The UK rental market is continuing to see strong demand, which is causing rents to increase and the time it takes landlords to let a property to decrease.

The strong desire to move during the COVID-19 pandemic has been felt across the UK rental market. Demand has continued at strong levels in recent months and is showing no signs of slowing down. With rental demand at such high levels and supply still low, this is causing rents to rise and the average time it takes landlords to let their properties to fall.

As lockdown restrictions continue to ease, demand has been building in city centre locations again. This will likely increase as offices and amenities start to open up further. Demand is also increasing in wider commuter zones and well-connected towns, according to Zoopla’s Rental Market Report.

During this time of year, the rental market is typically building towards the busy period in late summer. However, the demand in city centres in particular is outpacing growth currently seen elsewhere.

Demand in the rental market

Propertymark’s latest Private Rented Sector Report reveals 82 new prospective tenants registered per letting agent branch in April. This is down slightly from March’s figure of 84. However, this is still the highest figure on record for the month of April.

“We will be keeping a close eye on the sector in the coming months as the current strength of the sales market may be off-putting to private rental investors and talk of a potential impending taxation on property will be a concern for all types of landlords, but ultimately it is positive to see rent continuing to flow this month.”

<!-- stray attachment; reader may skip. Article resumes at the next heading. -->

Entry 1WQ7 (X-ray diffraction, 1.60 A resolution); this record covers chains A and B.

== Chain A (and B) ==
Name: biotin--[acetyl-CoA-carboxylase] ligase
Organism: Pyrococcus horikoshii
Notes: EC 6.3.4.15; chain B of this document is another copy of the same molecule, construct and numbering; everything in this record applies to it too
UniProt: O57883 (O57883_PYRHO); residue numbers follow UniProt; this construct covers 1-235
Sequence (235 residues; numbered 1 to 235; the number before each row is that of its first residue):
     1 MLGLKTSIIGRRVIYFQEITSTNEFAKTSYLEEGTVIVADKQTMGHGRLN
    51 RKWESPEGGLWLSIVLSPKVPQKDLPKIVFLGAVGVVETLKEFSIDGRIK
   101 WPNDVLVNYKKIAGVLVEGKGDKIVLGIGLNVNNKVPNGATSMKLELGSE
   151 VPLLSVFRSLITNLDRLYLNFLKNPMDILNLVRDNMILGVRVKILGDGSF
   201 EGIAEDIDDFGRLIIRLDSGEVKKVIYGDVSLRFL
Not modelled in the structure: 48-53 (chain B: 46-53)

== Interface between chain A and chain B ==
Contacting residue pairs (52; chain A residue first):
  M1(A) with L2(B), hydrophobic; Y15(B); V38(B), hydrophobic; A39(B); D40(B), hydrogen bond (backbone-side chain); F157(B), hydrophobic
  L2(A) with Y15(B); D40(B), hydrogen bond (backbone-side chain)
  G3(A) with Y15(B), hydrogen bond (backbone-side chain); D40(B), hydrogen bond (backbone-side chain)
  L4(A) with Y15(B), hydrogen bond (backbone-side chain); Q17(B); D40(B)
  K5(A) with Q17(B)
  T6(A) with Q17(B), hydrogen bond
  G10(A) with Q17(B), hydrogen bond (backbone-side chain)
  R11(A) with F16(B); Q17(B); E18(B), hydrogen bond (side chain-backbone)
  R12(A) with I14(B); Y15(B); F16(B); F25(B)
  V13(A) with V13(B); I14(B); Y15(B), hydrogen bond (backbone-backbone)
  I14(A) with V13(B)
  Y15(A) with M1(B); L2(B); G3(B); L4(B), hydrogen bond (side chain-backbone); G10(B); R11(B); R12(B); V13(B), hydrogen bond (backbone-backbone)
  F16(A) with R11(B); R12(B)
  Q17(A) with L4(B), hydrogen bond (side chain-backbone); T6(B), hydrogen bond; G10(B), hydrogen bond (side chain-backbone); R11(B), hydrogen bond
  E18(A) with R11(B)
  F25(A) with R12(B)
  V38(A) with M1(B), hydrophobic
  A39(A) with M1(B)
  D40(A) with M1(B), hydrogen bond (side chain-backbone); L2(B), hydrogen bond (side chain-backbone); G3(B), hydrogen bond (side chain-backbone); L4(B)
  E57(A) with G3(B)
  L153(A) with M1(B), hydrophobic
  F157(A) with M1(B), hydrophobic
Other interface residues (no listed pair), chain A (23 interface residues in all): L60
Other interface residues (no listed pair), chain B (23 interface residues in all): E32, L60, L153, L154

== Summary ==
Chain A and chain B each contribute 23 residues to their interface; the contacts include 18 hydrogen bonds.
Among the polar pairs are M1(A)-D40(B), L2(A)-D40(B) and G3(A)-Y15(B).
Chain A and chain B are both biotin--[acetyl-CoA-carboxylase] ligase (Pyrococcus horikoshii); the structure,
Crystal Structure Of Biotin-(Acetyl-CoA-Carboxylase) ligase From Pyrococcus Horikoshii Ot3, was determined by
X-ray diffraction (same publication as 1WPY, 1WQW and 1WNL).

Rents are on the rise

With this strong demand, rents are on the rise after a year of slower rental growth in many areas. Research from Propertymark reveals 67% of agents said they saw landlords increase rent. This is compared to 60% in March. Additionally, year-on-year this figure has more than doubled since April 2019.

Data from estate agency Hamptons shows rents in Great Britain increased by 5.9% annually in April. This is the fastest rate of growth since January 2015. Outside of London, rental growth hit double digit figures for the first time on record.

Time to let is decreasing

In April, it took only 8.9 days on average for landlords to let a property in Great Britain. This is the shortest amount of time since Hamptons started recording this data in 2013. The average home in the countryside only took 8.0 days to let. This is down from 31.9 days back in April 2019. Homes in the city are taking slightly longer with 10.6 days on average, but this is still a record low.

This is mainly down to a supply and demand in-balance. In April 2021, there were 45% fewer homes available to let in Greater Britain compared to April 2019. Half of regions across Great Britain recorded 50% or more fewer homes on the rental market. A lack of supply has meant that for the first time over half of rental homes were let within a week.

As the time it takes to let a property is decreasing, especially in certain areas, many landlords may be facing shorter void periods between occupation of their rental properties. Individual landlords’ experiences will differ, most of which depends on location, but minimising void periods also minimises the amount of time a property is not earning a rental income.

With rental demand remaining at such strong levels, this further shows the importance of the private rented sector and the need for more high-quality rental properties to be brought forward.